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Sylvester finally runs into the bulldog (whose crate is helpfully labeled, “Warning Vicious Dog”). After telling the dog, “Ah, Shaddup” and bashing him with an umbrella, the train climbs and descends an impossibly steep grade (looks like 40% at least) sliding Sylvester into the bulldog’s cage. Sylvester, of course, gets his comeuppance.

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Gotcha! With diabolical joy, Sylvester captures Tweety. BUT…hearing the conductor’s footsteps, he stashes Tweety into a mail sack (this must be an R.P.O. car too) and hangs him out on a trackside mail crane.

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Sylvester smiles with sweetly-false innocence as the conductor plods past, then hurries his way back to the observation car platform to retrieve his canary booty. Wouldn’t you know, it’s now the bulldog in the mail sack. Curses! Foiled again!

Nice details on the observation platform (red & white striped canopy), although the marker lanterns should be showing red to the rear, not green. Minor nit.

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I always like the cartoon expediency of cutting a hole in the ceiling with just the saw. Ever tried that yourself? And cutting a perfect circle to boot. Of course he gets Mister Bulldog instead of Tweety.

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The chase has now moved to the top of the train. Hiding from the pursing canine between cars, Sylvester produces an enormous club as the train rounds a sharp curve. Unfortunately, instead of the bulldog, he comes face to face with a tunnel portal and is thus ejected from the train.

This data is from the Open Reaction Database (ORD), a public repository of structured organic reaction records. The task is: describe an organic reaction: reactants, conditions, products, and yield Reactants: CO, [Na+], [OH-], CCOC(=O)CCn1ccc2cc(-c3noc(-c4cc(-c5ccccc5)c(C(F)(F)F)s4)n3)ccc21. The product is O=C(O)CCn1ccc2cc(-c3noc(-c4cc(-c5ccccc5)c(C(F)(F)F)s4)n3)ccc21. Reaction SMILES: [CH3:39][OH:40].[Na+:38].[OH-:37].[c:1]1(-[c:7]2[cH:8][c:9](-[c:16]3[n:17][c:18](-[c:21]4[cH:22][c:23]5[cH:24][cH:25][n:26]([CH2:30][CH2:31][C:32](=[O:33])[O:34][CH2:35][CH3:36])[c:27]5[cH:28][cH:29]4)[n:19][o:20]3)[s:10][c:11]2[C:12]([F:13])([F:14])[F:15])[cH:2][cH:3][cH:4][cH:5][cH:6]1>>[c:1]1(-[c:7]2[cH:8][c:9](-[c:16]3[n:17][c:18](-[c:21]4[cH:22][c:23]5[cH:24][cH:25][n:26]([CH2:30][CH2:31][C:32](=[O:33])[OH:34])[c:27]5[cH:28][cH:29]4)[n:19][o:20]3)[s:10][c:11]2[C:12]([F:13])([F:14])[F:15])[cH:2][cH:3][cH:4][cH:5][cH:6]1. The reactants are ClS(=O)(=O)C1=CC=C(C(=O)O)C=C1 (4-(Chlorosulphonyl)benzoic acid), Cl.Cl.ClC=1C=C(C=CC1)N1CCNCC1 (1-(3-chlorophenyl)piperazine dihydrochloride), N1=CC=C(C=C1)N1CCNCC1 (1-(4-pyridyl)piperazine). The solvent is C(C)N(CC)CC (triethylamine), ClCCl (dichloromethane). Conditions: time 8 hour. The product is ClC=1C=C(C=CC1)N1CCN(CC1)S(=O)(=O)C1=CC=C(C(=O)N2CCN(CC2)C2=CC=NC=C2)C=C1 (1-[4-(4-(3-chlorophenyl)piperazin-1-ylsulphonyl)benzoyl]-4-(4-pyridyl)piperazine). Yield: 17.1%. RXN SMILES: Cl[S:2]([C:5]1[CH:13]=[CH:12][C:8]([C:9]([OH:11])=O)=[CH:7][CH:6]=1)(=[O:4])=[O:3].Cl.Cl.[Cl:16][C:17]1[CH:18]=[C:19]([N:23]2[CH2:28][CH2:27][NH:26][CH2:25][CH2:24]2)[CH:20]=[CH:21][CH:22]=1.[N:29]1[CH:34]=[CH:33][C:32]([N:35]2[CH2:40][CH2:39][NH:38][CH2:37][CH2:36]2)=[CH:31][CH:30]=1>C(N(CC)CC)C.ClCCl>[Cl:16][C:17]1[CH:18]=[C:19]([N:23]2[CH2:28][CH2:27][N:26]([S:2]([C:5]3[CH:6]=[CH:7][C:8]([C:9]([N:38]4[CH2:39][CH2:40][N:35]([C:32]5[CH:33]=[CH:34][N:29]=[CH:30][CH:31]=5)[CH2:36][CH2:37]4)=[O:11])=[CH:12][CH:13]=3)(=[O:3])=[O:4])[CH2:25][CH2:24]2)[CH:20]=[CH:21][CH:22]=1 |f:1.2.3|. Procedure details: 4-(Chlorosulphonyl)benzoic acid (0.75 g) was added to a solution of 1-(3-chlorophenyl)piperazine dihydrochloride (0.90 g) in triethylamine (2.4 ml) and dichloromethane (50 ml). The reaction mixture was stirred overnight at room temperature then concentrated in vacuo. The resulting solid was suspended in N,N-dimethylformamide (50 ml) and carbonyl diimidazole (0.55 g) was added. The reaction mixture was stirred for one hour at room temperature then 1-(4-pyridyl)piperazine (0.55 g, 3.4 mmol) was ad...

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The train finally reaches its next stop — little Gower Gulch (population 86). Hastily roaring up in a cab, Sylvester (in drag) trots up and claims Tweety’s cage.  (By now, it’s a safe bet the cage contains the bulldog, not Tweety.)

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As the taxi speeds alongside (with Sylvester and the Bulldog going at it), Tweety watches from the observation platform commenting, “It’s going to be awfully lonesome from here to Pasadena!”

A good, violent cartoon with a speeding train to keep the plot roaring along. What’s not to like?  Lindsay says, “Check it Out!”

Here’s what IMDb has to say about All A Bir-r-r-d:

If you have ANY information about this movie, please contact me at:


About Lindsay Korst

Webmaster, Blogmaster, Ferroequinologist - Lindsay Korst works for a nationwide home improvement center after a 20+ year career supporting computer users. A resident of the Seattle area since 1976, he has had a life-long interest in railroads, particularly those in the Pacific Northwest. He is an enthusiastic participant in the Great Northern Railway Historical Society. He and his wife reside in Redmond, Washington.
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2 Responses to ALL A BIR-R-R-D 1950

  1. Oats says:

    Bad Ol’ Putty Tat!


  2. Pingback: Looking for Hollywood history and David Lynch’s Los Angeles: Part 6 | ROBERT LOERZEL